February’s monthly school board meeting covered a variety of issues, one of which is the KCS face-covering policy. In the public forum, parents had a lot to say; some came to the policy’s defense, others called for its demise. The meeting as a whole provided some interesting commentary as to the concerns parents have for their children.
At Central, our policy states that “Every person who enters the school building will be required to have a temperature check…” This is done in order to identify kids or adults who may enter the building with a fever. Every morning in-person instruction is held, large grey scanners stand tall at the front gate. Students put an arm up to the scanner and wait for the beep, and a member of the staff will tell them to walk through. Of the hundreds of students that walk through the scanners each morning, the office has had to deal with less than ten cases where someone’s temperature was too high.
James Lambert, Assistant Principal and athletic director spoke on temperature checks in a recent interview: “We take the temperatures when the students come in to try to keep things from getting worse. It’s not eliminated the risk, but it’s helped reduce the risk.”
Lambert says that wearing a mask is like wearing a seat belt. “You can buckle up in a car and you’re in a wreck- and you’re still hurt, but you were doing all you could do because you had your seat belt on.”
On the other side of things, students had something to say.
Ella Blair, active president of the junior class, says that “the mask policy at Central has good intentions, but it is often not fully enforced.” Ella says she wishes that more students and teachers would take the threat of sickness seriously and start masking up all the way: “I wish everyone would wear theirs more often and in the correct way, especially since we are so close to the one year mark of the pandemic.”
Another student, Emma Howard, agreed with Blair: “…administrators are not being diligent enough. Every day when I walk into class I see up to ten people completely maskless in the hallways.” Although the face-covering policy is mostly followed by students in the breezeway, it seems that a handful have a hard time keeping their full face covered.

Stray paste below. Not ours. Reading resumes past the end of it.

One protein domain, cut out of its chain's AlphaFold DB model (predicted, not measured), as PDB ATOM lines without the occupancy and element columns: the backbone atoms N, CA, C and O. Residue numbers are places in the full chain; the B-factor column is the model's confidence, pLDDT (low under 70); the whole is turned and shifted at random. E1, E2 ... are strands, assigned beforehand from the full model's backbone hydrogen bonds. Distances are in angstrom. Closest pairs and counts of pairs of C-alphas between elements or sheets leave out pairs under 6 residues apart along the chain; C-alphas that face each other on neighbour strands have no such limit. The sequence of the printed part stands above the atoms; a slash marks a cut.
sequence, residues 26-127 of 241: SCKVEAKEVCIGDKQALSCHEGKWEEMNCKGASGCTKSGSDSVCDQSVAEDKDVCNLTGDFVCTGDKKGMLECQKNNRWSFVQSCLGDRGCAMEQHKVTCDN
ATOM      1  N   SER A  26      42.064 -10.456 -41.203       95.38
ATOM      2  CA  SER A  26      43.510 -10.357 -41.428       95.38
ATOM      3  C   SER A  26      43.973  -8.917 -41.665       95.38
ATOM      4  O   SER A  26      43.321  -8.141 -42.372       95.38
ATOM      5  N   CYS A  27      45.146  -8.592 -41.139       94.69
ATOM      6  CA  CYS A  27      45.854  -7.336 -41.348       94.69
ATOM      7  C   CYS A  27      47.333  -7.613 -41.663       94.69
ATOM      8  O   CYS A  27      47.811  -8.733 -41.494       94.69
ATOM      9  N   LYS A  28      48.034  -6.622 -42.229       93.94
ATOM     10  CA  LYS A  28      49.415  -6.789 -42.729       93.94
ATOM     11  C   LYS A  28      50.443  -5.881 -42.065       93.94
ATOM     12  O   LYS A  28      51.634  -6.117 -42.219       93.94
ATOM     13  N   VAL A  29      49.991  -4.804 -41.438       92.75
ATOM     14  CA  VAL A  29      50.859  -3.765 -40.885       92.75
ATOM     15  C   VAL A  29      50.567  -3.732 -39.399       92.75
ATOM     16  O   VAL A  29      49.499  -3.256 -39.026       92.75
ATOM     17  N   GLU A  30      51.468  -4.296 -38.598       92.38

Parents at the KCS forum voiced their concerns, as well. Some said the opposite.
“We’ve gotta get back to normal,” says Laura Branson, an active KCS parent. Speakers were straightforward with their concerns about the face-covering policy, skeptical of its effectiveness and practicality. Some felt frustration about the alleged discrepancy between policies in fine arts programs like band and chorus, compared to more traditional competitive activities like football and cheer.
During Central’s 2020 football season, for example, the band played on the sidelines while the dance and cheer team remained in their traditional spots. Aerosols produced from band instruments forced this change, as it’s the central medium COVID-19 spreads through. (On the right, Thomas Hooper plays his trumpet at the CHS v. South Doyle Playoff Game 11-20-20)
“Our kids were treated as inferior- they are not.” says Lisa Fontanerosa, an active member of the Central Band’s booster club.
Most appeared to oppose the mask policy, but some came to it’s defense.
Tonya Coats, vice president of the Knox County Education Association, exclaimed “We just wanna make sure that we’re flattening the curve.” For Coats, whose family has all contracted COVID-19 at some point, wearing masks is undoubtedly the way to go for KCS educators.
Although some people still seem to be puzzled about the validity of data and statistics, it’s important to note that the effectiveness of masks has been documented and studied since the pandemic began. Face coverings have been proven to work with mountains of evidence, from scientists all over the world.
On February 10, 2021, a study by John T. Brooks, MD, Centers for Disease Control and Prevention, Division of HIV/AIDS Prevention clearly outlines this trend with patterns from places including Bangkok, Kansas, Beijing, and Missouri.
In Bangkok, for example, the study finds that “always having used a mask reduced infection risk by 77%.”
As the Moderna and Pfizer vaccines become widely available to adults in Knox County, doctors are encouraging all those eligible to get their doses as soon as possible. The CDC has recently altered their vaccine guidelines to include fully vaccinated adults, permitting them to gather indoors without a face covering as long as they’ve had their card filled.
As America reemerges from an austere winter, it seems a brighter future lie ahead.
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